This is the situation that apocalyptic responded to and tried to transcend. So, the core of apocalyptic was not otherworldly or devoid of ethical concerns, on the contrary. In the re-mythicized forms it adopted, evil was politically and socially rooted and the writers projected the unseemly and incomprehensible victory of unrighteousness as part of a divine plan revealed to visionaries: the ineluctable and inescapable triumph of an “enthroned glory.” Yet, this enthroned glory was still an absent male patriarch, the absent father of daily life as well as the absent and formidable head of state, the Ancient of Days, a glory before which one could only prostrate oneself.
I concluded the paper with a discussion of Jesus. Was he an apocalyptic thinker (dreamer?) or an anti-Roman peasant revolutionary? I tried to show there is no either/or. Jesus folded the apocalyptic worldview unto the here and now. That is, the grandiose cosmic waiting and near-coming featured in apocalyptic, he took to be the waiting and expectation of the paralytic, the hungry, the woman with a blood flow, disciples, hearers, or those waiting (in the parables) for the master, the landowner, the king, the groom. This announcement that the waiting was over (is permanently over?), however, went directly against the notion of a structured absence we see at the center of the Temple and Torah as well as in much of the apocalyptic literature. Directly against the Roman and Judaean managerial politics surrounding this convenient absence. Jesus continued something long at work in his society since the transformation of the Maccabean revolution into another kingdom yet. He radicalized the logic of those large movements (especially the Pharisees but also the Essenes) and claimed a life in which real bodies and souls could live here and now the promises and hopes of a decentered or dislocated temple and torah.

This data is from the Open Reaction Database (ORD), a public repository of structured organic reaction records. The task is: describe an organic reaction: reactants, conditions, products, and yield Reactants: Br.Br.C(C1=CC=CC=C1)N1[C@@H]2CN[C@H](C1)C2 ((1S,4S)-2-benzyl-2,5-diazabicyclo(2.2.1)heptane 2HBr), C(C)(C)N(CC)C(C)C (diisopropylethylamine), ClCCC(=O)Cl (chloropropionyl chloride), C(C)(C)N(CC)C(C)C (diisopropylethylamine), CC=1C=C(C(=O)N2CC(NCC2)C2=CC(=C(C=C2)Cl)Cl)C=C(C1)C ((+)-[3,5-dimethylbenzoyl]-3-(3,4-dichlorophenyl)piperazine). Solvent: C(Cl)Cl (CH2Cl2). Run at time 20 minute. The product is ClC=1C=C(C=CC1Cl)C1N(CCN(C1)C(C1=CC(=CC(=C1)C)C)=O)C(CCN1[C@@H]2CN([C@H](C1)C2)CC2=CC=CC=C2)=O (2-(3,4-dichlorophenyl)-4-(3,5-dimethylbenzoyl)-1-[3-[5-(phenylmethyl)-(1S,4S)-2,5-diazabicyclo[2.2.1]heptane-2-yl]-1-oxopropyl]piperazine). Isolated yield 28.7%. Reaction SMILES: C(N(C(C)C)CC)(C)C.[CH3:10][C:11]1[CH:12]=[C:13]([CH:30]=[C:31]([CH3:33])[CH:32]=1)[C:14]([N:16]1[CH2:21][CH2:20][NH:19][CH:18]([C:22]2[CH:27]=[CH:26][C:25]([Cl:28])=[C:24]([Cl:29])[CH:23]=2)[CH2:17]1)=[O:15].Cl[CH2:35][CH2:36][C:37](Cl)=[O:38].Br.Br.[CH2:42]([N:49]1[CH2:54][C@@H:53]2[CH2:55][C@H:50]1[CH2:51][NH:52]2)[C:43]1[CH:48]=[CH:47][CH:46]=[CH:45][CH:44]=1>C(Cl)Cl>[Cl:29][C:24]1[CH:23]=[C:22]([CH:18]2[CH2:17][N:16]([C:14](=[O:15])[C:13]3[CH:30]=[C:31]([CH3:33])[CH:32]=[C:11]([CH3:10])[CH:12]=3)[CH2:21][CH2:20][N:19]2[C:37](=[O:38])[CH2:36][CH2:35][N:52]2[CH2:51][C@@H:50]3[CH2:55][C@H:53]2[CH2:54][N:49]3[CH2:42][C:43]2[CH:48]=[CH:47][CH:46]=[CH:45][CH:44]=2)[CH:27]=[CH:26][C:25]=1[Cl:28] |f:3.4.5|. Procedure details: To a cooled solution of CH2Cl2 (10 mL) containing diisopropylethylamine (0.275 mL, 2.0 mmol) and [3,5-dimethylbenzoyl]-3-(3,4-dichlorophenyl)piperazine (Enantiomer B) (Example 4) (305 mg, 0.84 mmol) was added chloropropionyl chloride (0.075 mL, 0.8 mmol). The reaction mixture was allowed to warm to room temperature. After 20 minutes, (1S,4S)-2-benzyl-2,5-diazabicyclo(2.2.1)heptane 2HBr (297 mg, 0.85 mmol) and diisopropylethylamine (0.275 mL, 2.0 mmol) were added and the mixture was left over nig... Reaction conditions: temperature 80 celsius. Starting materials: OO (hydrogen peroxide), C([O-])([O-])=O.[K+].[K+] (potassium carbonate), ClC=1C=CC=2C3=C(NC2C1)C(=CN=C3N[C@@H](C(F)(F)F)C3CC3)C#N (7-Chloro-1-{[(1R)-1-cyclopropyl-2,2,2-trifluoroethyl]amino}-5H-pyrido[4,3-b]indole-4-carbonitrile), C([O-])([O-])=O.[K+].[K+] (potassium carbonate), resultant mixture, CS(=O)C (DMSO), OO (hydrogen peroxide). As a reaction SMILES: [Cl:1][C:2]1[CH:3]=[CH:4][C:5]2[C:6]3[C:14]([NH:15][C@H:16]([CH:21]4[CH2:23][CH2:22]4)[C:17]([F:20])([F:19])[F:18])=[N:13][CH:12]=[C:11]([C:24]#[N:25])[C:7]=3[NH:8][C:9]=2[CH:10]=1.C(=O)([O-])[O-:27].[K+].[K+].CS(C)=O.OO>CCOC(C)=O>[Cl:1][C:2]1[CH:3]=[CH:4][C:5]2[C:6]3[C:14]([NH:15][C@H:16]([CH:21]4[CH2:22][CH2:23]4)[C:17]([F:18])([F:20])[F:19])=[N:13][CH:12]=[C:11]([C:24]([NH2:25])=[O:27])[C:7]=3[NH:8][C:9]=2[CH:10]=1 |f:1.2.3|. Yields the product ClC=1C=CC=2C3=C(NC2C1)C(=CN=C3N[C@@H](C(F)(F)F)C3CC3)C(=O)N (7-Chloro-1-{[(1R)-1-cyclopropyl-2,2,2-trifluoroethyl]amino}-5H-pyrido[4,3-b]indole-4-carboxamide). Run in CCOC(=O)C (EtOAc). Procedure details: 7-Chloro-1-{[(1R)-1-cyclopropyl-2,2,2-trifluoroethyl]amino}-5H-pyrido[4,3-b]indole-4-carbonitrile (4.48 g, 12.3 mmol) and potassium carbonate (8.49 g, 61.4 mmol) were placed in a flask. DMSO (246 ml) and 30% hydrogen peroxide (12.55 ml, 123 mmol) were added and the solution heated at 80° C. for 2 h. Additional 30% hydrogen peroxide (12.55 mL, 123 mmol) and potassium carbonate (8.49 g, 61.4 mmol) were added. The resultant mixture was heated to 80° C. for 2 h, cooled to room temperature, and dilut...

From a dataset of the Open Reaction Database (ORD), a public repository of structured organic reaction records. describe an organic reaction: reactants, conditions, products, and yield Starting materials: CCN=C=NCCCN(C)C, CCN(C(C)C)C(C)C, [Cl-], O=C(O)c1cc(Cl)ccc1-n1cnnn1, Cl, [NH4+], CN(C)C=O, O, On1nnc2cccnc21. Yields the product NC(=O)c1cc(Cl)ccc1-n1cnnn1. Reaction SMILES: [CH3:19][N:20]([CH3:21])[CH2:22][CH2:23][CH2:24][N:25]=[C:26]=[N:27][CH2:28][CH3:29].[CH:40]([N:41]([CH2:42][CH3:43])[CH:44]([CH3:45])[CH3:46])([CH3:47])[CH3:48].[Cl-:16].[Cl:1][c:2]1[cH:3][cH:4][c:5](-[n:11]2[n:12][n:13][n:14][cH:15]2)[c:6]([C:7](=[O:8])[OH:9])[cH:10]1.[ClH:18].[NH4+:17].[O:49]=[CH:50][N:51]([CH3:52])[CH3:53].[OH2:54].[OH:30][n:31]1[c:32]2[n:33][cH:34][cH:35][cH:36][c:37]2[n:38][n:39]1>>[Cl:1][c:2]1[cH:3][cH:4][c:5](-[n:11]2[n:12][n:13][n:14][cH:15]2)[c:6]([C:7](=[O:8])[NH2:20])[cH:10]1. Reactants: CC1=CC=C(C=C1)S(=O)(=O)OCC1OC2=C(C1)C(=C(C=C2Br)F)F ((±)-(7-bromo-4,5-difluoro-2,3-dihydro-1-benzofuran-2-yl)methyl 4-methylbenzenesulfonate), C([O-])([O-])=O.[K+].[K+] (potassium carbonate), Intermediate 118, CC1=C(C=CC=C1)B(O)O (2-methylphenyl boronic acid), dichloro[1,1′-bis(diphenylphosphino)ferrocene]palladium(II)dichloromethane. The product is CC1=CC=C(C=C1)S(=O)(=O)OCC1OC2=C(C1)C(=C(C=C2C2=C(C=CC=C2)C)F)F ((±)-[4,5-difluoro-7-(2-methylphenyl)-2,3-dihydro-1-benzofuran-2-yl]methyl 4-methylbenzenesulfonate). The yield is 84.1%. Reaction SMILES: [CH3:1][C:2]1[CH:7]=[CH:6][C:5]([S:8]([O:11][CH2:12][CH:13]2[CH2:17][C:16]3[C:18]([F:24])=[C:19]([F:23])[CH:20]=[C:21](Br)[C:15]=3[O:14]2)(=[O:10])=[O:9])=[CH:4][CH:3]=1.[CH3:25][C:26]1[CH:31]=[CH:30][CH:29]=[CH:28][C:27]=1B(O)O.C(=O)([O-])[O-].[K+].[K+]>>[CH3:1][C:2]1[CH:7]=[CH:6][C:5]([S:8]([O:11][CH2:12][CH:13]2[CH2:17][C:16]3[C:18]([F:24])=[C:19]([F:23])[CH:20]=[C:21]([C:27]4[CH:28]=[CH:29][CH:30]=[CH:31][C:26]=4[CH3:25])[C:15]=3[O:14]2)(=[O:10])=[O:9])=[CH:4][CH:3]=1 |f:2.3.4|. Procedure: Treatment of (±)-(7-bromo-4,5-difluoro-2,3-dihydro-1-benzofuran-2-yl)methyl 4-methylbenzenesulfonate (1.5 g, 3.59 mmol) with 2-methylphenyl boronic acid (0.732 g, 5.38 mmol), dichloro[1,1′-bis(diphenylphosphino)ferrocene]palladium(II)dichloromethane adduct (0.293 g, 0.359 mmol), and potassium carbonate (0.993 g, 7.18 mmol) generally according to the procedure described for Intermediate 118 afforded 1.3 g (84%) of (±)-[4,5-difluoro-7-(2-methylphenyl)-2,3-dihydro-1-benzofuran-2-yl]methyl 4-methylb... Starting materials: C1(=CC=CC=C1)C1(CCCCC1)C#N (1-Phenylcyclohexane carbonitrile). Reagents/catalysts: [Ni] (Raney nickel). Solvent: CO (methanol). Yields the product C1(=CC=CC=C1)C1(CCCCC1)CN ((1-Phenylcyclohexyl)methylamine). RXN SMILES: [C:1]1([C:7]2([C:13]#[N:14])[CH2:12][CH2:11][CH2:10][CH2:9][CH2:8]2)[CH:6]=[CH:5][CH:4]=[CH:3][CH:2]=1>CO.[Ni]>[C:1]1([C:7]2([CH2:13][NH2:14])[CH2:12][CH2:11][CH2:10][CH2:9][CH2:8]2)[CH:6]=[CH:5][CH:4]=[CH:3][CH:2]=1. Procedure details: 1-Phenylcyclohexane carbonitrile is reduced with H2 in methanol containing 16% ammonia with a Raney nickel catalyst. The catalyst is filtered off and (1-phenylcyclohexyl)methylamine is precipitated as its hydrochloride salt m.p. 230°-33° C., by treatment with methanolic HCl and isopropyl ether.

I did not play a coda that could have gone as follows. The story of this collapse of a cosmic wait onto the mundane here-and-now led to a refocussing of history, on a much larger scale than before, around the vanishing point of a returning Christic figure. It lasted aeons, right up to our seventeenth and eighteenth centuries (and it lives in large groups still around us). Then it transmogrified into the steely and brave-new-worldly dream of the advent of reason, and that too, at the hands of national entities, liberal and/or fascistic, became apocalyptic. Exhausted, we look over our shoulders, deconstruct all of that, and find ourselves at the mercy again of managerial politics, with floating chunks of rationality here and there, though thankfully without mediation of any kind: no temple, church, state, vectorized Hegelian history. The ethics and rationalizations of our managers seem very thin and narrow. Greed and sheer stupidity are well matched. So, here and now we are, pilgrims and explorers again and again.
From TS Eliot, Four quartets, end of East Coker:
Old men ought to be explorers
Here and there does not matter
We must be still and still moving
Into another intensity
For a further union, a deeper communion
Through the dark cold and the empty desolation,
The wave cry, the wind cry, the vast waters
Of the petrel and the porpoise. In my end is my beginning.